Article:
Hypersplenism, also called splenomegaly (enlarged spleen), occurs when the spleen, which fights infection and filters the blood, is overactive. When hypersplenism occurs, the spleen starts to automatically remove cells that may still be normal in function. This is often the result of tumors, anemia, malaria, tuberculosis or various connective tissue and inflammatory diseases. The spleen becomes enlarged, which often results in a low level of one or more types of blood cells. Individuals who have an enlarged spleen are at risk for developing thrombocytopenia because the spleen may harbor up to 90% of the body's platelets, causing a decrease in the number of platelets in circulation.
Idiopathic thrombocytopenic purpura (ITP)
When the immune system destroys platelets for an unknown reason, the condition is referred to as idiopathic thrombocytopenic purpura (or immune thrombocytopenic purpura). The lymphocytes (immune system cells) produce antibodies to fight off the platelets, which are then destroyed in the spleen. When the immune system mistakenly attacks part of a person's own body, the condition is called an autoimmune disease.
Acute ITP generally lasts less than six months. It mainly occurs in children, and it is the most common type of ITP. It typically occurs after a viral infection. This type of ITP often goes away on its own within a few weeks or months and does not return. Treatment may not be needed. Chronic ITP (lasting six months or longer) mainly affects adults. However, some teenagers and even younger children acquire this type of ITP. Chronic ITP affects women two to three times more often than men. Treatment depends on how severe the bleeding symptoms are and on the platelet count. In mild cases, treatment may not be needed.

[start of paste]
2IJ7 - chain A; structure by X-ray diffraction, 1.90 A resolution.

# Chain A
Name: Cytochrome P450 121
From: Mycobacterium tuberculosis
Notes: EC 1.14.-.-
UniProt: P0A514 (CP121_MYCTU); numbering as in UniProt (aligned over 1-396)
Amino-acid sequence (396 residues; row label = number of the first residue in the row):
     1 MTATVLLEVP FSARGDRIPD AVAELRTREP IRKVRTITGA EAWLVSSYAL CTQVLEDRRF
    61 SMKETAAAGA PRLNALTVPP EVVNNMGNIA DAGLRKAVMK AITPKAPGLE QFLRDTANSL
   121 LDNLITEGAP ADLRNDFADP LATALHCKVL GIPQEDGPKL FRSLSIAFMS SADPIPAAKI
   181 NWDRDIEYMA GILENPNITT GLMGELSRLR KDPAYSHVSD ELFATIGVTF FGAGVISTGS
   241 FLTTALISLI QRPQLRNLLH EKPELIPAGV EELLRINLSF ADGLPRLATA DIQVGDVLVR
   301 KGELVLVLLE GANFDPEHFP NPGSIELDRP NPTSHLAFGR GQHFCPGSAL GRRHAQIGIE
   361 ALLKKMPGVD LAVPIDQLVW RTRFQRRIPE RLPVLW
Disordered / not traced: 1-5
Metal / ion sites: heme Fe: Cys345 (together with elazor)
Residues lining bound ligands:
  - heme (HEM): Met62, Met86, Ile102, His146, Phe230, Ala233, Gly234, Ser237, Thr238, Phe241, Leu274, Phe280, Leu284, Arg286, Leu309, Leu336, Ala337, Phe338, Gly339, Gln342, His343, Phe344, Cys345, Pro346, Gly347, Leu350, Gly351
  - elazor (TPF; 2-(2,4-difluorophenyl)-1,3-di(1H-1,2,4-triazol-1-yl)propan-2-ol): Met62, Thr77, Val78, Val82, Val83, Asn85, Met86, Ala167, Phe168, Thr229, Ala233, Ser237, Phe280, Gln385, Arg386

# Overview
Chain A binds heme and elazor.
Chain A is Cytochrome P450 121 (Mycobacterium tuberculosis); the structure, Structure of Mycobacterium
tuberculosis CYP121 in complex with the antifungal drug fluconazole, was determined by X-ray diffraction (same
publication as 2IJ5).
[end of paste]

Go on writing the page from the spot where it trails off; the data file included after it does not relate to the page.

Thrombotic thrombocytopenic purpura (TTP)
Thrombotic thrombocytopenic purpura (TTP) is a rare disorder that is characterized by low levels of platelets, low levels of red blood cells, as well as abnormalities in the kidneys and nervous system. Most cases of TTP are the result of a deficiency of the ADAMTS13 enzymes, which are responsible for cleaving ultra large multimers of the von Willebrand factor. This result in hemolysis and organ damage. The condition is considered a medical emergency.
With the development of plasmapheresis, a process that involves removing plasma from blood, about 80-90% of individuals with TTP are able to recover. During plasmapheresis, plasma (which contains platelets) from a blood donor is transfused into the TTP patient's blood. Plasmapheresis is continued until the platelet count normalizes and there is minimal hemolysis.